Press freedom in former British colony declined sharply after Beijing imposed national security law in 2020
Riot police pepper spray a group of journalists in Hong Kong on July 1, 2020. (Photo: AFP)
Hong Kong’s largest journalists’ union says it has received reports that several journalists are being tailed allegedly by law enforcers, a charge the police flatly denied as “unverified speculation.”
In a public letter to the Hong Kong Journalists Association (HKJA), the police expressed “deep regret” and “strong discontent” over the allegations and urged the press to publish “accurate and fair” reports, the Hong Kong Free Press reported on March 28.
The association was “making unverified speculation citing journalists’ suspicions that those following them were law enforcement officers,” the police said in the statement.
“Apart from harming the reputation of all law enforcement officers it also destroys the professional image of journalists making reports and comments based on facts,” the police said.
The police also reiterated their stand that they would continue to facilitate an environment conducive “professionally and safely” for journalistic work.
The association was also urged to “avoid publishing unverified and inaccurate reports and commentaries that could misguide people.”
"Police personnel had followed a female HKFP reporter from her workplace to her home"
The police response came after the journalists’ group issued a statement on March 27 that it received reports from “different media outlets and journalists” about reporters being followed by unidentified men last week.
“When the personal safety of journalists, especially court reporters, is at risk, it will make members of the public, and Hong Kong citizens, including the HKJA concerned about press freedom,” the association said in its statement.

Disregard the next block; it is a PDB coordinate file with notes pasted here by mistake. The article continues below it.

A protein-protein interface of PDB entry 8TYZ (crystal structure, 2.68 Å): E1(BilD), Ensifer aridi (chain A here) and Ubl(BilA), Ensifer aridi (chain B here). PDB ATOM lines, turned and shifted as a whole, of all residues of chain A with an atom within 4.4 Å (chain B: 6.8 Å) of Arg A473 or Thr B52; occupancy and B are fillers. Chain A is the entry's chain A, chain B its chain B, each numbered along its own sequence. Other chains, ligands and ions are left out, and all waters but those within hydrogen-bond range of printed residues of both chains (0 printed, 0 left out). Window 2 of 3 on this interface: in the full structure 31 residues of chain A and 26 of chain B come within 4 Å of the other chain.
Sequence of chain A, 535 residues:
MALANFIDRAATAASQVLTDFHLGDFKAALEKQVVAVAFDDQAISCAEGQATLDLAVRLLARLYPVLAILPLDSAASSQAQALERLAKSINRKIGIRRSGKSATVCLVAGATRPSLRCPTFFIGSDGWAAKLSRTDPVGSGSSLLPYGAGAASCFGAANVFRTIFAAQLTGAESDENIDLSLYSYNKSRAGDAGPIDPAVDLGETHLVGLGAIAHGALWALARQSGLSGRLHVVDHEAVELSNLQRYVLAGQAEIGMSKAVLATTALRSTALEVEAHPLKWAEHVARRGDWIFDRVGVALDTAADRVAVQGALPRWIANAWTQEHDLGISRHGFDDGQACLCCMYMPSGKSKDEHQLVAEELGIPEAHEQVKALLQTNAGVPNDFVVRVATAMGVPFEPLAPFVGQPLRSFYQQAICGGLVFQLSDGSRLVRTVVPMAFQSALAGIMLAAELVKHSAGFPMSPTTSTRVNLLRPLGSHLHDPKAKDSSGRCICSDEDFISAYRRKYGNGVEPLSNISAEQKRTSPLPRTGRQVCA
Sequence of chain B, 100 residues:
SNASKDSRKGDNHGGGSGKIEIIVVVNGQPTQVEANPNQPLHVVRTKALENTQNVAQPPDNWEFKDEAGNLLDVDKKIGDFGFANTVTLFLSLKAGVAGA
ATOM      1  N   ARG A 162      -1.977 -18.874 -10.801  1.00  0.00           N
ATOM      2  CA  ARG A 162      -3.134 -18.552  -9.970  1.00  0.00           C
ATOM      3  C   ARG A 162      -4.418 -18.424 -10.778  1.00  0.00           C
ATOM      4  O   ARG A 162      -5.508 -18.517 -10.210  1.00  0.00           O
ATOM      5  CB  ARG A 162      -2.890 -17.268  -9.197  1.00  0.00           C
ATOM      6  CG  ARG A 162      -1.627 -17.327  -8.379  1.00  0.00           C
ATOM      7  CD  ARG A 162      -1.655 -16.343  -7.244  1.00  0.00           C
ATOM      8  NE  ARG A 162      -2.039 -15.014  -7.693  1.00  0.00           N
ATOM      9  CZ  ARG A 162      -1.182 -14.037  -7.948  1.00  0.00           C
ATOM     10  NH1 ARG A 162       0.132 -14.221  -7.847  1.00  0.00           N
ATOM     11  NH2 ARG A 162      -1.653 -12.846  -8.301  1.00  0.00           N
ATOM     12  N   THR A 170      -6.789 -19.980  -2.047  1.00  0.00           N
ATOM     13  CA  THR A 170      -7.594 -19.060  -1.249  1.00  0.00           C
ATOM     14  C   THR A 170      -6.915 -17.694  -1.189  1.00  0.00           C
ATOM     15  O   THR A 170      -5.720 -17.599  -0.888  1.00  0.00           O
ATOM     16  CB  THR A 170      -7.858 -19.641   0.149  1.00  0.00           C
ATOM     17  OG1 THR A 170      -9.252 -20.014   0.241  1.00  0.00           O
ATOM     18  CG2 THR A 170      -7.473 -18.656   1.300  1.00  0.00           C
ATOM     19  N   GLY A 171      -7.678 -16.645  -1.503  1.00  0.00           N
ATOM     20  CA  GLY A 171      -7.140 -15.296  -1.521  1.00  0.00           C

“[The] worry that someone is [attempting] to use threatening means to harm the exercise of reporters’ rights to gather news,” the association said.
The journalists’ association said that it had received multiple reports of the alleged tailing of journalists who went to a court to cover the Stand News trial last week.
The association also believed that police personnel had followed a female HKFP reporter from her workplace to her home last week.
It said that it was “very concerned” about instances of reporters being tailed by plain-clothed police.
Suspicion were raised by the association “based on their [the pursuers] behavior and outfits.”
The association called for an inquiry “in order to ensure that journalists in Hong Kong can exercise freedom of speech, expression, and of the press as protected by Article 27 of the Basic Law without worrying about their personal safety when gathering news.”
"Top executives face court cases and imprisonment in a coordinated government effort to suppress dissent"
Hong Kong has seen a rapid decline in press freedom since Beijing imposed a draconian National Security Law in the former British colony in 2020.
Prominent news outlets such as Apple Daily and Stand News have closed and their top executives face court cases and imprisonment in a coordinated government effort to suppress dissent.
Jimmy Lai, the founder of the now-defunct Apple Daily, has been sentenced to around 6 years in jail for fraud for violating the leasing terms of his newspaper’s office complex — which activists say is a trumped-up charge to silence him.
Dozens of politicians, activists, and journalists who support democracy have been harassed, arrested and jailed over the past several years.
Such rights violations in Hong Kong has sparked international criticism.
The UN Committee on Economic, Social, and Cultural Rights took cognizance of the rights situation in the region in its third periodic report on China, including Hong Kong and Macau released on March 6.
Referring to Hong Kong, the committee said that it “is concerned about reports of arrests, detentions, and trials without due process of civil society actors, journalists, human rights defenders, [and] lawyers working on human rights,” the report read.
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